Fetal Alcohol Spectrum Disorder (FASD) is a set of specific birth defects caused by maternal alcohol consumption during pregnancy. Scientists first identified the syndrome in France in 1968 (Lemoine et al. 1968) and in the United States in 1973 (Jones et al. 1973). Today, FASD is considered the most common nonhereditary cause of mental retardation. Estimates of FASD prevalence vary from 0.5 to 3.0 per 1,000 live births in most populations, with much higher rates occurring in some communities (Stratton et al. 1996).
At birth, children with FASD are recognizable by their apparent growth deficiency and characteristic minor facial anomalies (i.e., craniofacial abnormalities) that tend to become less noticeable and adopt a more normal appearance as the child matures. Less evident at birth--but far more devastating to FASD children and their families--are the lifelong effects of alcohol-induced damage to the developing brain. In addition to deficits in general intellectual functioning, persons with FASD often demonstrate difficulties with learning, memory, problem-solving, and attention as well as difficulties with mental health and social interactions.
However, the diagnosis of FASD identifies only a relatively small proportion of children affected by alcohol exposure before birth. Many children with significant prenatal alcohol exposure lack the characteristic facial defects and growth deficiency of FASD but still have serious alcohol-induced mental impairments. This condition is referred to as "alcohol-related neurodevelopmental disorder" (ARND). In addition, some prenatally exposed children without FASD facial features exhibit other alcohol-related physical abnormalities of the skeleton and certain organ systems; these anomalies are referred to as alcohol-related birth defects (ARBD).
Effects on Mental Health and Psychosocial Behavior
Both the psychosocial and psychiatric effects of prenatal alcohol exposure also profoundly influence the lives of alcohol-exposed children and their families. Impaired social functioning disturbed behaviors, and psychiatric disorders are common in people with FASD. These problems, which can occur with or without mental retardation and persist into adulthood, often disrupt daily life and magnify other FASD-related problems.
In a large study of secondary disabilities in persons of various ages with FASD or FAE, 94 percent of the participants had a history of mental health problems (Streissguth et al. 1996). Attention deficits were the most frequent problems in children and adolescents and occurred in 61 percent of the subjects. Among adults, depression was the most frequently reported problem (52 percent). Other studies found that preschool and school-aged children prenatally exposed to alcohol showed behaviors characteristic of people with autism, such as impairments in social interaction and communication.
Other studies have indicated additional impairments in social abilities and psychological functioning in alcohol-exposed children. For example, compared with control children, children prenatally exposed to alcohol had greater problems with respect to anxiety, social skills, and academic achievement; significantly higher scores on scales measuring behavioral problems, such as anxiety, depression, and attention problems; and more deficits in social skills, such as manners and interactions with others. The differences in social skills were greater at older ages, indicating that social skills developed more slowly in the FASD children.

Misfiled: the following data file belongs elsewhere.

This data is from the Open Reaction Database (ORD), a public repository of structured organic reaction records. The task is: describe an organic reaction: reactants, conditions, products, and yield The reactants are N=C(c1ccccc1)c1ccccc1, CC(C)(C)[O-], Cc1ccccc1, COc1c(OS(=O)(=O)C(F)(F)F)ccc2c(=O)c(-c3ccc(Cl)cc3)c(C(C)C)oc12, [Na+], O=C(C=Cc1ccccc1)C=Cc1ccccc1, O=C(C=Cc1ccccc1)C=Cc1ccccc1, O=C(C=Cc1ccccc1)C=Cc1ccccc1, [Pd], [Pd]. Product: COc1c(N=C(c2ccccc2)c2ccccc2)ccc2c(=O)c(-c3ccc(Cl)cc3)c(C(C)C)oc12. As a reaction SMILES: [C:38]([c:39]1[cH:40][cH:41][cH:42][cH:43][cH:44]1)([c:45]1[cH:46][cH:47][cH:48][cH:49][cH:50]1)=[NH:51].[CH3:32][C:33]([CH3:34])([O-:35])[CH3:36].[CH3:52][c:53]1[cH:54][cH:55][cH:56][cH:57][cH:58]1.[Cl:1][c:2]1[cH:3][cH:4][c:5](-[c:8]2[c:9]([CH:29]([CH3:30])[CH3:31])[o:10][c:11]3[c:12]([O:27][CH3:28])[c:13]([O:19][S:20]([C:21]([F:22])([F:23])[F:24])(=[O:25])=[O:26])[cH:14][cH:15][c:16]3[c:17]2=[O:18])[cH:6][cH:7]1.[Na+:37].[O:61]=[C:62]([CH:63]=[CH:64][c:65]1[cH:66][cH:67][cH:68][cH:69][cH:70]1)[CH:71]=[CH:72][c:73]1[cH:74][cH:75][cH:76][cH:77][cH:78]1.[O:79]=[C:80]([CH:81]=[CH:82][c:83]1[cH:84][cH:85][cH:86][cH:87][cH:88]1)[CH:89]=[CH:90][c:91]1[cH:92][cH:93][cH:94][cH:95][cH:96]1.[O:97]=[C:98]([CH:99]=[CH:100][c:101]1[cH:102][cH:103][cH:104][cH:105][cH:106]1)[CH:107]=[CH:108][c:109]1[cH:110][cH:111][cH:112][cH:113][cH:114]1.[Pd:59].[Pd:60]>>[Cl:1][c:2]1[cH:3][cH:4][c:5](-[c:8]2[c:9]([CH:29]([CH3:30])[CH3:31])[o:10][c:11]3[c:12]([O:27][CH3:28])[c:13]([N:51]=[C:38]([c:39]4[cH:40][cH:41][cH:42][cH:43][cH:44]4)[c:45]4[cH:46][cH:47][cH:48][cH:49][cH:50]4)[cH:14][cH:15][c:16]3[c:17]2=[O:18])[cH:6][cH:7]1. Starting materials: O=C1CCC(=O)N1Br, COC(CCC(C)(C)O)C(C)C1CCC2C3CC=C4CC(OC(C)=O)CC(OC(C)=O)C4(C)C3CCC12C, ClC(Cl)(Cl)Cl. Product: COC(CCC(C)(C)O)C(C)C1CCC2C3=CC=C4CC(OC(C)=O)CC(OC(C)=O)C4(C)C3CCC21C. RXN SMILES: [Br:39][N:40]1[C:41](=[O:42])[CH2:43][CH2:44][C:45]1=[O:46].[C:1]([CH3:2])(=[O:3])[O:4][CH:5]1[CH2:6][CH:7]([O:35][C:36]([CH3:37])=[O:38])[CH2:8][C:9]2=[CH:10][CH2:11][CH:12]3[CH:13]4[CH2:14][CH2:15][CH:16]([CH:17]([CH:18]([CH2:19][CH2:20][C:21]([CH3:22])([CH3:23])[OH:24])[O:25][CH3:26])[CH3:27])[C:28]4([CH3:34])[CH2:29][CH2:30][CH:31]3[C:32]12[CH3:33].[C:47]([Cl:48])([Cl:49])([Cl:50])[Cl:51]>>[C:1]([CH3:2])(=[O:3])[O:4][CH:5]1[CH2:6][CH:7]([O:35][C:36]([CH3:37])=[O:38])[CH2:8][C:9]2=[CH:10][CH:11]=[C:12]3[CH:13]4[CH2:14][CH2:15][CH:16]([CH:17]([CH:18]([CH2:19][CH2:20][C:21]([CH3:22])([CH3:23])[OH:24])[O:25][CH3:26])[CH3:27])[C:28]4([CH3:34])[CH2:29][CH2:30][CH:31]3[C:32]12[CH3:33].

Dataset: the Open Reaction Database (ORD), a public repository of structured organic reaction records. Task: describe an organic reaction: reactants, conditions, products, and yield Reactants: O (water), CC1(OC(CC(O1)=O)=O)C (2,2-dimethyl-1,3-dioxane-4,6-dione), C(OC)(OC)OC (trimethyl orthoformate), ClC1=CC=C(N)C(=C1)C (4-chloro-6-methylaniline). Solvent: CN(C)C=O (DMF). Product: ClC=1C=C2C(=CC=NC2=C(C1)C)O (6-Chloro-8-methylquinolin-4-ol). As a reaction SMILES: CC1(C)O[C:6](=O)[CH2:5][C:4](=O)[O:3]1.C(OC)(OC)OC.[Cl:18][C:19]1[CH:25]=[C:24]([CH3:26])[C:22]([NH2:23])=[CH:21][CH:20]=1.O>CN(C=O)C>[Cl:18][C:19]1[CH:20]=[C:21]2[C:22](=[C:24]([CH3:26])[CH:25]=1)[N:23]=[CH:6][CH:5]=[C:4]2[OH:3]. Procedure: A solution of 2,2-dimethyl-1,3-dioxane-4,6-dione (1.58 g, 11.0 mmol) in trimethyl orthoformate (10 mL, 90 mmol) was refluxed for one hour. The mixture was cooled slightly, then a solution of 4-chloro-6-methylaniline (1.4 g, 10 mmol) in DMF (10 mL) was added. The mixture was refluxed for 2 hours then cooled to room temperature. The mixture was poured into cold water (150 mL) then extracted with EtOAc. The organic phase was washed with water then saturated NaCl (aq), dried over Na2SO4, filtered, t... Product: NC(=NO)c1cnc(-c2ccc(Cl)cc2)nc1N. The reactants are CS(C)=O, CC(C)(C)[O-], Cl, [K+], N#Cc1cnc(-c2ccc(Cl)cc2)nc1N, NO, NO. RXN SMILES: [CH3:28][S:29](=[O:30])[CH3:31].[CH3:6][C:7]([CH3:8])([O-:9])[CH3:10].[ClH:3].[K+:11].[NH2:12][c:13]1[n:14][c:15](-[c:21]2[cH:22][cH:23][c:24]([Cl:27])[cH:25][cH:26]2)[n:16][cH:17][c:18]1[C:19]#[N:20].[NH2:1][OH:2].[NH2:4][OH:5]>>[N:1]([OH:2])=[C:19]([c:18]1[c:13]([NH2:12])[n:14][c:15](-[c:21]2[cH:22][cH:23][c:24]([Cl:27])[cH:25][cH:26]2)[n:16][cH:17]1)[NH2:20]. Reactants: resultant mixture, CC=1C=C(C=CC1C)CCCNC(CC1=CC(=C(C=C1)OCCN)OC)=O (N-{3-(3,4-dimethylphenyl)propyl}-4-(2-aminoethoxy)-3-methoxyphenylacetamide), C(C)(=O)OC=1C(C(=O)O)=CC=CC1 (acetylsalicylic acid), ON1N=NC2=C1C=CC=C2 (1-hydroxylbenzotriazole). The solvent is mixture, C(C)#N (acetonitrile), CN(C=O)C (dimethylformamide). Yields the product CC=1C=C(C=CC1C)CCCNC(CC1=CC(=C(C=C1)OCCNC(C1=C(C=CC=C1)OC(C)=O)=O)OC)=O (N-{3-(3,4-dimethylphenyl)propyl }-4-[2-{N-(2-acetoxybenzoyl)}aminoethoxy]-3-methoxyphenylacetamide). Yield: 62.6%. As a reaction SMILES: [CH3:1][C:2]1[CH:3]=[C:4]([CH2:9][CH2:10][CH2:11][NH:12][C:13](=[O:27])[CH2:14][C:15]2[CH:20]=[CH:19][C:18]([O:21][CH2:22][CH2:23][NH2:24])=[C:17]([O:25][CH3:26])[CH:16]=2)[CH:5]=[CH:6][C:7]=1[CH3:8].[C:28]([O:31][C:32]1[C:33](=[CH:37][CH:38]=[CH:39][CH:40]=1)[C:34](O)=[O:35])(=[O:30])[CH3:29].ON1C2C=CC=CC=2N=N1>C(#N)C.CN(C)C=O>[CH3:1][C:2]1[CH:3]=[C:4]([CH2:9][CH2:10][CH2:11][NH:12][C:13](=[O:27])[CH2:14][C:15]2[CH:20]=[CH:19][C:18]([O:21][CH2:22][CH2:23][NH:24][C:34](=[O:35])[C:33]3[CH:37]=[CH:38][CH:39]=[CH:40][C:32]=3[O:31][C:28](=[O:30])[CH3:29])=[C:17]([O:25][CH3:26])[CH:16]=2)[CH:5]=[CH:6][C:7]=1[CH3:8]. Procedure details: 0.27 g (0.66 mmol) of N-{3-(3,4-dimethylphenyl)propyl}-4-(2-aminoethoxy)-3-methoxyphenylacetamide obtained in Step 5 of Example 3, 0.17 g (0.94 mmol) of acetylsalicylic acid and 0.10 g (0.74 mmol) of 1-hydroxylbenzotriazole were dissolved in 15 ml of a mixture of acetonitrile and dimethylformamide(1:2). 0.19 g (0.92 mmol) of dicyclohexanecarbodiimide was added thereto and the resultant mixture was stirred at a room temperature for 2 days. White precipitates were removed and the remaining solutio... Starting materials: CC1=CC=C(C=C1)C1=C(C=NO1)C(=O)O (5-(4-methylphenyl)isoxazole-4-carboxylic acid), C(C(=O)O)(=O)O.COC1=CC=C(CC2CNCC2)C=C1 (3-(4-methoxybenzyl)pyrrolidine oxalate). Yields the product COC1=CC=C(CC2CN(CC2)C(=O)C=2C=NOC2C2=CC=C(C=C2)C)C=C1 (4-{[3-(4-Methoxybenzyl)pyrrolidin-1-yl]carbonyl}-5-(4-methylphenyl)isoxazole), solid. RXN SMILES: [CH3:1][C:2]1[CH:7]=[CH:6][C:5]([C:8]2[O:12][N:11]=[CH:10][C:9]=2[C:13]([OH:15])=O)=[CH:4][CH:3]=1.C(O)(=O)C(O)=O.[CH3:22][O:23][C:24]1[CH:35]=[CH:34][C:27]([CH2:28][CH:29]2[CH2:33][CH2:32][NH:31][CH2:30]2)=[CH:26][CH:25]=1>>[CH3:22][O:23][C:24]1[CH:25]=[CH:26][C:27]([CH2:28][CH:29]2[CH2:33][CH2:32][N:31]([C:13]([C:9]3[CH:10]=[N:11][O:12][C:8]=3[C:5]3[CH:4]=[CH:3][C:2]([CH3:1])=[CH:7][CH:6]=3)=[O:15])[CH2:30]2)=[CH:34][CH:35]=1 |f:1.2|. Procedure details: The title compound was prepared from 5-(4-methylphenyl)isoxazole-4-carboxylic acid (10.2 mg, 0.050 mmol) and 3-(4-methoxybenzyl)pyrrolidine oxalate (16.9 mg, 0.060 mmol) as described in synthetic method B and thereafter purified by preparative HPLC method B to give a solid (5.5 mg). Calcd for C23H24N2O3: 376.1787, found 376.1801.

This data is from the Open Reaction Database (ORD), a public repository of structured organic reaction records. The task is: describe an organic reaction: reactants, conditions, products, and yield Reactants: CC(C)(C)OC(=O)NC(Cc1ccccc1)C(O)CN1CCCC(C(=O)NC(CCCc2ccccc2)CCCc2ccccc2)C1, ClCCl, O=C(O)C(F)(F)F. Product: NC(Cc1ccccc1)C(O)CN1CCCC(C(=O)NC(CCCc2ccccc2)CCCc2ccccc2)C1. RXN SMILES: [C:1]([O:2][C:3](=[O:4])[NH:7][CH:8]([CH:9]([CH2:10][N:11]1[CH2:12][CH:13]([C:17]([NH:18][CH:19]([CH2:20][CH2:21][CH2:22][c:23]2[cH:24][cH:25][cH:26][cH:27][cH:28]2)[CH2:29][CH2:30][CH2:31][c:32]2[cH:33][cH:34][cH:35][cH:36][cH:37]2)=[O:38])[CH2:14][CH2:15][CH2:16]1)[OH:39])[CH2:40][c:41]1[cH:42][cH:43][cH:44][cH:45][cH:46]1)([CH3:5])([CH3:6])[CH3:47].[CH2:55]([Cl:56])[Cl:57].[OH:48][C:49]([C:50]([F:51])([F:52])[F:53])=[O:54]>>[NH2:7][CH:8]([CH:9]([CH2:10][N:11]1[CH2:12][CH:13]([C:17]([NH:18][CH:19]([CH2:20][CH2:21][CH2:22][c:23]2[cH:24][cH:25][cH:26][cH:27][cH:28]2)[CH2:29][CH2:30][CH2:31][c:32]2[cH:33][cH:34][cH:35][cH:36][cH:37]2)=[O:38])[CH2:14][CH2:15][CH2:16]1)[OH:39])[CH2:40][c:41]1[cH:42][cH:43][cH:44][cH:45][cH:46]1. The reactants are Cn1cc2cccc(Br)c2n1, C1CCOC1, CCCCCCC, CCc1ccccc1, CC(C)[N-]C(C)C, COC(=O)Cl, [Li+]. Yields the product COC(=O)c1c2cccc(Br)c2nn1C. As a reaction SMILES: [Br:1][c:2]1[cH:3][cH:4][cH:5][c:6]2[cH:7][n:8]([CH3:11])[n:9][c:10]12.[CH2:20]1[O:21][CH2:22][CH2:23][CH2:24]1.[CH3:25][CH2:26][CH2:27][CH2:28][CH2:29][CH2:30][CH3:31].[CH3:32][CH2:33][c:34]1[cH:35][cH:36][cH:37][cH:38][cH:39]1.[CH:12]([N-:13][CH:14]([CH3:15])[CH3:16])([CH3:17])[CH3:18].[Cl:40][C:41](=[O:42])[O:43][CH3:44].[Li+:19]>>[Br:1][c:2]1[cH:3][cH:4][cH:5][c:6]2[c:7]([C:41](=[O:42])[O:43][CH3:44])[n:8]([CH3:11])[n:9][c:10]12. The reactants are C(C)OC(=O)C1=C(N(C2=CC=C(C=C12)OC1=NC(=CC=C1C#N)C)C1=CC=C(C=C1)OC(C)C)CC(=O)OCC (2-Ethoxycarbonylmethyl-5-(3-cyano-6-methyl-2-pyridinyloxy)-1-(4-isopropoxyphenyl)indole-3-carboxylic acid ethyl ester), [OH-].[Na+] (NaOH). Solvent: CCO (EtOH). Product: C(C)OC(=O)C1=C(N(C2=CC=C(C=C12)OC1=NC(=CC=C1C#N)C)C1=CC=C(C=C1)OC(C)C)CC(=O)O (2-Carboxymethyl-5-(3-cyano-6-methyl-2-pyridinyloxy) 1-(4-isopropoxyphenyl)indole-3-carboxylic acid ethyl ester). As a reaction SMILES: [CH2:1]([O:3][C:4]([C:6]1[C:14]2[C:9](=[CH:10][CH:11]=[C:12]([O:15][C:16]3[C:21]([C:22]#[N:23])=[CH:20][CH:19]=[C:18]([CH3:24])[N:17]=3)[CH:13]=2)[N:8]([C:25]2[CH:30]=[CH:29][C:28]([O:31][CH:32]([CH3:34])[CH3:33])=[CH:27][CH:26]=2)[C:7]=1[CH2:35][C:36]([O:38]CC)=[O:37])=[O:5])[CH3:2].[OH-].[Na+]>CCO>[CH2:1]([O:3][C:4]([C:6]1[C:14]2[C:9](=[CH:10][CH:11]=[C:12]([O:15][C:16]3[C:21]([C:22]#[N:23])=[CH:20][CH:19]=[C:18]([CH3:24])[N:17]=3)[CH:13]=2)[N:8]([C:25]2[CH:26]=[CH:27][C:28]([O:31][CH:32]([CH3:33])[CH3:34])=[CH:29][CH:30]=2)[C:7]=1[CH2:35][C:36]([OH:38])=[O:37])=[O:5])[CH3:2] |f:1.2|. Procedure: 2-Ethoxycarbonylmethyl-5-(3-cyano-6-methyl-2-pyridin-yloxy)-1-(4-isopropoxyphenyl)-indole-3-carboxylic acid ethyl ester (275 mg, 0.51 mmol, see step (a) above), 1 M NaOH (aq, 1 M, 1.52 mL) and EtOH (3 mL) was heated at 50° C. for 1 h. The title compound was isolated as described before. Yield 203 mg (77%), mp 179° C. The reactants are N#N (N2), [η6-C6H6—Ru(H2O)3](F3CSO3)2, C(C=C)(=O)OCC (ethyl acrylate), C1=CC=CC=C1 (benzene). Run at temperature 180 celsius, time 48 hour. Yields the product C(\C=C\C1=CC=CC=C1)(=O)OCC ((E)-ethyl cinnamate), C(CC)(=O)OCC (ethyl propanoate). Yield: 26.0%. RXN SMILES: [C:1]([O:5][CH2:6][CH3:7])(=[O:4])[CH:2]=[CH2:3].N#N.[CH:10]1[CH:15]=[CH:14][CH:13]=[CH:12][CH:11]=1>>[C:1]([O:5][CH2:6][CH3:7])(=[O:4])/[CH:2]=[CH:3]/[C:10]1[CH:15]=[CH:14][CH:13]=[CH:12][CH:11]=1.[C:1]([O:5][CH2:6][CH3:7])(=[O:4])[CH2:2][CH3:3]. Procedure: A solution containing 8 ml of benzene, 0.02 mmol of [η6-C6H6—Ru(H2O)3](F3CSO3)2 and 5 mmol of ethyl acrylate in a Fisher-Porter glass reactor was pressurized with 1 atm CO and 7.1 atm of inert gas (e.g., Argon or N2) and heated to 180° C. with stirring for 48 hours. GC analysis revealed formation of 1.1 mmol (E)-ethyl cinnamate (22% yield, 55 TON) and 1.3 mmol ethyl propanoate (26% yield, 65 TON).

Issues in FASD Prevention
Unlike most other birth defects, FASD has the potential to be entirely preventable, because its direct cause--maternal drinking--is presumed to be a controllable behavior. Although many strategies to prevent FASD have been developed and implemented in recent years, an intensifying need exists for effective prevention strategies. One study found that although alcohol use among pregnant women decreased between 1988 and 1992 (from 22.5 to 9.5 percent), by 1995 it had increased to 15.3 percent (Ebrahim et al. 1998). Moreover, binge drinking (defined in the study as five or more drinks per occasion) among pregnant women, a particularly hazardous drinking pattern in terms of FASD risk, increased significantly between 1991 and 1995 (from 0.7 to 2.9 percent of pregnant women) (Ebrahim et al. 1999). In addition, little is known about the patterns of drinking by pregnant women; the social and psychological risk factors associated with drinking during pregnancy and the birth of FASD children; or the processes by which drinking, particularly heavy drinking, by pregnant women can be prevented. Consequently, the generation of a solid research base to guide prevention program developers is critical.
- Prenatal Exposure to Alcohol; Alcohol Research & Health; 2000; Vol. 24, Issue 1
Online Continuing Education QUESTION 9
What are four psychosocial components that are significantly impacted by prenatal alcohol exposure?
Record the letter of the correct answer the